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To influence something or someone you just need to exist, conscious and biological evolution are always present either pre or post civ, because of this i believe like you say that we need to accept our awareness of things and its influence and just work constantly on ourselves to be better humans trying to live with our environment instead of living against it like civilization does.
To me personally i like to interfere as little as possible with the surrounding environment, i see myself like Uatu.
When talking about Nature and wildness, we find ourselves running against the boundaries of language. We cannot possibly understand e.g. what we stand to lose in the loss of a species, or a forest. Thus we get concessions on the form of "oh, well, species have always died out—several species die out every day!", or, "too bad about that forest fire… oh well, it will grow back eventually, in some thousand years". Imagine if we spoke that way about the holocaust! It would be altogether unthinkable. The language-game of preservation is rigged against us. Campagna and Guavara write about this in their essay Conservation in No-Man's Land.

Wildness defies definition. It is poetic—romantic. It is what Thoreau wrote about. We can't articulate it. Yet we know what we mean when we say it. Wildness is merely a proxy «for what you feel when, for example, you see an ancient forest razed by corporate lumber barons, a feeling that does not go away when someone points out that you, or those you love, enjoy the modern conveniences made from those trees.» The word Nature is not Nature. Nature is «the carcasses of albatrosses with stomachs full of plastic; the fins of sharks in the market and their bodies agonizing underwater; the head of the gorilla on a plate; the rotting elephant without a tusk». (Campagna & Guevara, 2014, pg. 57–58). As Krisnhamurti would say, "the word Wildness is not Wildness".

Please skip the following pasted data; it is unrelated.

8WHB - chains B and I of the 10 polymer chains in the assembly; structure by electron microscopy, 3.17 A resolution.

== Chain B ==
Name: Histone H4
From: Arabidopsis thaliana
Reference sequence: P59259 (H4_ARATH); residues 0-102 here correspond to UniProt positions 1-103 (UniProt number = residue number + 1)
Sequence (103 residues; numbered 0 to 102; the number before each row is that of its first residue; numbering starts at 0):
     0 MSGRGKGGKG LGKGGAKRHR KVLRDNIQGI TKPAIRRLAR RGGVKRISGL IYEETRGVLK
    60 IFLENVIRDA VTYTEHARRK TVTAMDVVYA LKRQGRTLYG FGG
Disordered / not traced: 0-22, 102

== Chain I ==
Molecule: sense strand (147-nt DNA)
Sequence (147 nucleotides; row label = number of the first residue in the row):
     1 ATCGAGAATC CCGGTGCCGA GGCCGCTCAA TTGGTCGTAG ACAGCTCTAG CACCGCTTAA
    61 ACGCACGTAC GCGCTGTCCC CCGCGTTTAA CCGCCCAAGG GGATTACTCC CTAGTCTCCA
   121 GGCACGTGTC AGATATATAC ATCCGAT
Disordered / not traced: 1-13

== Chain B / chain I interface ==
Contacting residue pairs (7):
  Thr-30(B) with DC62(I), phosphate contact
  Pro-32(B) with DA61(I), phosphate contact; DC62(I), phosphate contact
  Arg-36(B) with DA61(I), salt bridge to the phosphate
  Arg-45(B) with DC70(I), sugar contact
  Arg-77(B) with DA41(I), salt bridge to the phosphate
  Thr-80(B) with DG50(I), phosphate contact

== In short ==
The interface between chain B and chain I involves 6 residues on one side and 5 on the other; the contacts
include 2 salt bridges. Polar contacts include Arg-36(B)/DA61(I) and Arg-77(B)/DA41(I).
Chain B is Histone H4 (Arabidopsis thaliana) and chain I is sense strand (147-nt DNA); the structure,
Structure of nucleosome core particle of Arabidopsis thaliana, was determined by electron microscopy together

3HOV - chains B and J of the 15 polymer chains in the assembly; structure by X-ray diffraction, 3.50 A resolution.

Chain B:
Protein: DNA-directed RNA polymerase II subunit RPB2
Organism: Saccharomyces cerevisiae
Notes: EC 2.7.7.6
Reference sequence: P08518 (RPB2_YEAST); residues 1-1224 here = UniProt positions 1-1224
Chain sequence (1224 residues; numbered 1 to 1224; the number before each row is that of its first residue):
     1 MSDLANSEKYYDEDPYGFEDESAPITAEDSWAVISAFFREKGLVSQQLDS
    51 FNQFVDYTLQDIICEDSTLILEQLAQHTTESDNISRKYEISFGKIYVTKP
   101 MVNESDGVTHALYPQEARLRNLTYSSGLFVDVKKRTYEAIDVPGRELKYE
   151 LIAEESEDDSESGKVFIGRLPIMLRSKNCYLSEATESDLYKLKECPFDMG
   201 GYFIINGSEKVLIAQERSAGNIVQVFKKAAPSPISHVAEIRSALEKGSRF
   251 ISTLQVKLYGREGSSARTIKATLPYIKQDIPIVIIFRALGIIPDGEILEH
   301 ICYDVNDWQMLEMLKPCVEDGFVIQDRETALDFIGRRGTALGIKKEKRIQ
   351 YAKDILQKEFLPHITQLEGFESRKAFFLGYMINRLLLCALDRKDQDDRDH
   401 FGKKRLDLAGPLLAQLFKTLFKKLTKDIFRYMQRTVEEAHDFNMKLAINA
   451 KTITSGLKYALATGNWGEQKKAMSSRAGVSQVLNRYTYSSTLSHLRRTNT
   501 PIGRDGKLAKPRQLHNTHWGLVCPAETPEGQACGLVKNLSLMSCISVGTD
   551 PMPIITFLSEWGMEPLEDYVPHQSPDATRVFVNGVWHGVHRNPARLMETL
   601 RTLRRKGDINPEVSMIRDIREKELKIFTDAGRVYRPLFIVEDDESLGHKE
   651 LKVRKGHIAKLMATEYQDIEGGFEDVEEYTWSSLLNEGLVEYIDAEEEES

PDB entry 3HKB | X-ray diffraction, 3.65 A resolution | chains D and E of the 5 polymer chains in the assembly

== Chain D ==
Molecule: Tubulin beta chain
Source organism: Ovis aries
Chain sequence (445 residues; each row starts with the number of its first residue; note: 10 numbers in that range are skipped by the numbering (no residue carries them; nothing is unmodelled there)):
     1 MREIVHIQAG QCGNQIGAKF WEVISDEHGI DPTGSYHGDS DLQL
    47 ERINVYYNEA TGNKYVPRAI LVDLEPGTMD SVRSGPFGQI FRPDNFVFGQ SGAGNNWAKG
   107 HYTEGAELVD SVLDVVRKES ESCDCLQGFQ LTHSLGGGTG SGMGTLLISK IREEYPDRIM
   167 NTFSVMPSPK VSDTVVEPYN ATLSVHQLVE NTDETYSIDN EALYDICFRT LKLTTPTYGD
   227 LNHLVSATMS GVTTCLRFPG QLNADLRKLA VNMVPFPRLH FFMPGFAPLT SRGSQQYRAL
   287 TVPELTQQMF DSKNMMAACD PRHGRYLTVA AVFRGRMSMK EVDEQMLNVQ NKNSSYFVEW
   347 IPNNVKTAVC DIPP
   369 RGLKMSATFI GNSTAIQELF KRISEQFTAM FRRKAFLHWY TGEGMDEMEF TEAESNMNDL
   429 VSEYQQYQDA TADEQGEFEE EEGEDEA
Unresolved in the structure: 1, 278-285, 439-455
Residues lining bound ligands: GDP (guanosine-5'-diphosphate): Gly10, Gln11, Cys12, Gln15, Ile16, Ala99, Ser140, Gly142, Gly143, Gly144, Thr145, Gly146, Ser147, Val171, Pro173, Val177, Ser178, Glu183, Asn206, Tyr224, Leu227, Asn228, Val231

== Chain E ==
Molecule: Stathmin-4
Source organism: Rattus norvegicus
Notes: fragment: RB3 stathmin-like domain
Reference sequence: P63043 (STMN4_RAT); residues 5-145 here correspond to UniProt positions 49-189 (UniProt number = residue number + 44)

Rousseau wrote about "the state of nature" in his Discourse on Inequality. In it, he describes man, the noble savage. Crucially, we were wildness and Nature. Some of us still are. And the rest of us can be wild once more. Thoreau wrote that «[l]ife consists with wildness.» So we must be wild once more, for «[t]he most alive is the wildest».

So I say no more language-games. There are other ways of communicating wildness. Arne Næss said that you can't stop anything in an industrialised nation state with a working police force. What you can do is communicate, both to the state and to its citizens. And Næss wasn't talking about language-games, he was talking about lifestyle—how you live your life. We can communicate with monkey wrenches.

For being "wild" is not synonymous with being free. Perlman observed that «it is another public secret that the tame, the domesticated, occasionally become wild but are never free so long as they remain in their pens.» Striking out, in rage, is not freedom—sorry, professional activists. Freedom starts inside you, and it touches the entire biotic community. Yearly black blocs are just ritualistic wildness—is it even wildness?—freedom is living, organic, dynamic.

I am writing more extensively about this subject at the moment. I hope to have an essay ready sometime this month
Makes sense, kinda communicate thru action.

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